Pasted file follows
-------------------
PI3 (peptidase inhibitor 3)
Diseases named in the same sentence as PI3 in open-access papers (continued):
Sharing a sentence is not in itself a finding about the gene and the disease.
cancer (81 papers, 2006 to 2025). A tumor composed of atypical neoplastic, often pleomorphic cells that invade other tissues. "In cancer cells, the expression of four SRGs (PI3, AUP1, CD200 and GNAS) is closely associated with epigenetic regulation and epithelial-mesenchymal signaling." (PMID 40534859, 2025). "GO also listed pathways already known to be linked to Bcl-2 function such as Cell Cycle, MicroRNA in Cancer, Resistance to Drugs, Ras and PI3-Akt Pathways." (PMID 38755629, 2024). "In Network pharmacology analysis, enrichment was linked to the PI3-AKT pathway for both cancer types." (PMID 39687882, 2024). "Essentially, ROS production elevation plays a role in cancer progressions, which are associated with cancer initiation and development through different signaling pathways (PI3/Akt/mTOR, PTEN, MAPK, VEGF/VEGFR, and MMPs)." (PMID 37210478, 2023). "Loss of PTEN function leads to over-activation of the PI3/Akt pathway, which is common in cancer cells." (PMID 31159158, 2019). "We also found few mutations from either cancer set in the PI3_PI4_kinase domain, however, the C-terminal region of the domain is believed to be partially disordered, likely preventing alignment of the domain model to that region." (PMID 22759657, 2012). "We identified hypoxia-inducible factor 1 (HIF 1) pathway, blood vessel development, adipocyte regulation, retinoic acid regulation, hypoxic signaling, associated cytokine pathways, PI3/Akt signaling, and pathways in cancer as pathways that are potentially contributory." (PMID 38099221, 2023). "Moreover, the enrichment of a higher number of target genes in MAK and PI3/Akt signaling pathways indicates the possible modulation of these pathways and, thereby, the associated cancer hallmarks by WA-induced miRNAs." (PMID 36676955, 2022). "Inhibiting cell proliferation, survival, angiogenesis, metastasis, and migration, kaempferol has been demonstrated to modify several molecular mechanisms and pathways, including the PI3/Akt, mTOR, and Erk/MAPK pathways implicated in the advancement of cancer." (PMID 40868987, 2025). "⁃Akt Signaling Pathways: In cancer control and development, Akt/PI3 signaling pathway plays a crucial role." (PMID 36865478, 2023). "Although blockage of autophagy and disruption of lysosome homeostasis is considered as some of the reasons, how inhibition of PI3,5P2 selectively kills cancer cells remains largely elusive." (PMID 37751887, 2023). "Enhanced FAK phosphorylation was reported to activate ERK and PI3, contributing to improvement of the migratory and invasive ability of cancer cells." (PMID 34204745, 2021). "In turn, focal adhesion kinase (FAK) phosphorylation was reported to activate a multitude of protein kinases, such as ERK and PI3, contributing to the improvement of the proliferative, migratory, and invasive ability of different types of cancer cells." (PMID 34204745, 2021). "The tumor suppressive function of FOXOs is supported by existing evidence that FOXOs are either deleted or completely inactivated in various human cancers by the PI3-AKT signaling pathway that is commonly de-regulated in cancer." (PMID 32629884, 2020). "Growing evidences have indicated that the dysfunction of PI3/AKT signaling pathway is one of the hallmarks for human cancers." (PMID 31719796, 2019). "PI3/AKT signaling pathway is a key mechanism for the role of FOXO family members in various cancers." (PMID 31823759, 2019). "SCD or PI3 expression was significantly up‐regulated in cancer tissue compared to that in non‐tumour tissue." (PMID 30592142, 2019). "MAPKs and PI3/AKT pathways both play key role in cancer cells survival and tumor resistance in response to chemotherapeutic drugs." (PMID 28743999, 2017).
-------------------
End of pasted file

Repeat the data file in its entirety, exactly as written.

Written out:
PI3 (peptidase inhibitor 3)
Diseases named in the same sentence as PI3 in open-access papers (continued):
Sharing a sentence is not in itself a finding about the gene and the disease.
cancer (81 papers, 2006 to 2025). A tumor composed of atypical neoplastic, often pleomorphic cells that invade other tissues. "In cancer cells, the expression of four SRGs (PI3, AUP1, CD200 and GNAS) is closely associated with epigenetic regulation and epithelial-mesenchymal signaling." (PMID 40534859, 2025). "GO also listed pathways already known to be linked to Bcl-2 function such as Cell Cycle, MicroRNA in Cancer, Resistance to Drugs, Ras and PI3-Akt Pathways." (PMID 38755629, 2024). "In Network pharmacology analysis, enrichment was linked to the PI3-AKT pathway for both cancer types." (PMID 39687882, 2024). "Essentially, ROS production elevation plays a role in cancer progressions, which are associated with cancer initiation and development through different signaling pathways (PI3/Akt/mTOR, PTEN, MAPK, VEGF/VEGFR, and MMPs)." (PMID 37210478, 2023). "Loss of PTEN function leads to over-activation of the PI3/Akt pathway, which is common in cancer cells." (PMID 31159158, 2019). "We also found few mutations from either cancer set in the PI3_PI4_kinase domain, however, the C-terminal region of the domain is believed to be partially disordered, likely preventing alignment of the domain model to that region." (PMID 22759657, 2012). "We identified hypoxia-inducible factor 1 (HIF 1) pathway, blood vessel development, adipocyte regulation, retinoic acid regulation, hypoxic signaling, associated cytokine pathways, PI3/Akt signaling, and pathways in cancer as pathways that are potentially contributory." (PMID 38099221, 2023). "Moreover, the enrichment of a higher number of target genes in MAK and PI3/Akt signaling pathways indicates the possible modulation of these pathways and, thereby, the associated cancer hallmarks by WA-induced miRNAs." (PMID 36676955, 2022). "Inhibiting cell proliferation, survival, angiogenesis, metastasis, and migration, kaempferol has been demonstrated to modify several molecular mechanisms and pathways, including the PI3/Akt, mTOR, and Erk/MAPK pathways implicated in the advancement of cancer." (PMID 40868987, 2025). "⁃Akt Signaling Pathways: In cancer control and development, Akt/PI3 signaling pathway plays a crucial role." (PMID 36865478, 2023). "Although blockage of autophagy and disruption of lysosome homeostasis is considered as some of the reasons, how inhibition of PI3,5P2 selectively kills cancer cells remains largely elusive." (PMID 37751887, 2023). "Enhanced FAK phosphorylation was reported to activate ERK and PI3, contributing to improvement of the migratory and invasive ability of cancer cells." (PMID 34204745, 2021). "In turn, focal adhesion kinase (FAK) phosphorylation was reported to activate a multitude of protein kinases, such as ERK and PI3, contributing to the improvement of the proliferative, migratory, and invasive ability of different types of cancer cells." (PMID 34204745, 2021). "The tumor suppressive function of FOXOs is supported by existing evidence that FOXOs are either deleted or completely inactivated in various human cancers by the PI3-AKT signaling pathway that is commonly de-regulated in cancer." (PMID 32629884, 2020). "Growing evidences have indicated that the dysfunction of PI3/AKT signaling pathway is one of the hallmarks for human cancers." (PMID 31719796, 2019). "PI3/AKT signaling pathway is a key mechanism for the role of FOXO family members in various cancers." (PMID 31823759, 2019). "SCD or PI3 expression was significantly up‐regulated in cancer tissue compared to that in non‐tumour tissue." (PMID 30592142, 2019). "MAPKs and PI3/AKT pathways both play key role in cancer cells survival and tumor resistance in response to chemotherapeutic drugs." (PMID 28743999, 2017).